I have the following question about giving a series of examples of range spaces for my Hitting Set problem that establish a lower bound for the integrality gap (IG).

IG is the supremum of ratio of the optimum for natural integer linear programming (ILP) formulation of Hitting Set to the optimum for its (mean ILP) LP-relaxation taken over all range spaces corresponding to my problem.

There are lots of algorithms where solution for LP-relaxation is rounded to some feasible solution of ILP which is not far from optimum. IG gives the lower bound of multiplicative factor to which rounding procedure could worsen the optimum for LP with respect to the goal function.

Specifically, do I need to provide any polynomial algorithm for generating those series of example range spaces (giving the gap lower bound) ? if yes, then what are the parameters with respect to which my algorithm should be polynomial in ? I'm interested in this because by claiming some gap lower bound I provide educated lower bound for approximation algorithm performances which are based on aforementioned LP-relaxation.

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    $\begingroup$ Wow. That first paragraph is ... hard to parse. I have no idea what this question is about. $\endgroup$
    – Raphael
    Oct 29, 2015 at 18:31

1 Answer 1


No, there is absolutely no need for the gap instances to be efficiently constructible. It is perfectly fine even to give some pure existence proof, say using diagonalization or probabilistic techniques.

The reason is that the integrality gap examples rule out certain kinds of algorithms. Specifically, suppose that an algorithm solves the LP and then rounds it, and suppose that the way you prove the approximation guarantee is by showing (for a minimization problem) that rounding increases the value of the solution by at most a factor $C$. If there is an integrality gap of $\alpha$ then you know that $C \geq \alpha$. So no algorithm with this kind of analysis can result in an approximation ratio better than $\alpha$.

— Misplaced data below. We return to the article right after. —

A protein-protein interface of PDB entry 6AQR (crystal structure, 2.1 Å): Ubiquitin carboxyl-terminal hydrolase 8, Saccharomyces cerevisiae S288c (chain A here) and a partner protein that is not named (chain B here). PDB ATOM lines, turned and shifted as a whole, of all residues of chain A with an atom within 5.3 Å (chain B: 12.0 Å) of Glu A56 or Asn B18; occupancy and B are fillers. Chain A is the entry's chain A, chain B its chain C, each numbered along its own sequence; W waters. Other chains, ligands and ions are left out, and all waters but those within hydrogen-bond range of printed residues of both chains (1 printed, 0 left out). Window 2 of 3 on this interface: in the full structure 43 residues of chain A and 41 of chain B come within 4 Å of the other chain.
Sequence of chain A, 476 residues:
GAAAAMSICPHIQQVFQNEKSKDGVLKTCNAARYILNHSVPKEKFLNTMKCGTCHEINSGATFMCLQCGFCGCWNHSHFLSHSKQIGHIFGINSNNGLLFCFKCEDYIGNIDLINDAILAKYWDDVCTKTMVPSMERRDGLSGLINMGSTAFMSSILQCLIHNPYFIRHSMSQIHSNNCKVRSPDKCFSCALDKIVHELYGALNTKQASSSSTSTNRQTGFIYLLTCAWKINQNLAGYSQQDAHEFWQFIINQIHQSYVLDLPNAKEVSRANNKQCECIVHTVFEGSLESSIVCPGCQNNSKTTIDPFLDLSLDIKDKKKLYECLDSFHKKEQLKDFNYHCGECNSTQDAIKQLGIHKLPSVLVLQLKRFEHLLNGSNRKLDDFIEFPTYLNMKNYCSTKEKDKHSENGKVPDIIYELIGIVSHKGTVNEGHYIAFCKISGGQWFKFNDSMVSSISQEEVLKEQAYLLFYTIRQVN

If I remember correctly there are some rare cases in which the way you analyze your algorithm is a bit different, and then you can go beyond the integrality gap, but unfortunately I can't think of any; if you're interested ask a separate question.

It is meaningful to consider an integrality gap even for different relaxations, for example for the semidefinite relaxation or for some LP or SDP hierarchy. The requirements are the same only you're comparing the integral optimum to the value of some more complicated program. The consequence is that an algorithm which proceeds by solving that program and then rounding can't given an approximation ratio better than the integrality gap (unless it does some rare hocus pocus as mentioned above).

Chlamtac and Tulsiani have written a nice survey on integrality gaps, which you might want to browse. It describes many complicated methods for constructing integrality gaps.

  • $\begingroup$ Thank you, Yuval. I'm pretty newbe for this site. I don't even know how to thank good answers here. $\endgroup$
    – KKS
    Oct 29, 2015 at 19:15
  • $\begingroup$ As for me I previously thought that those example data are fed to the Turing machine as input, so it must be constructible. $\endgroup$
    – KKS
    Oct 29, 2015 at 19:39

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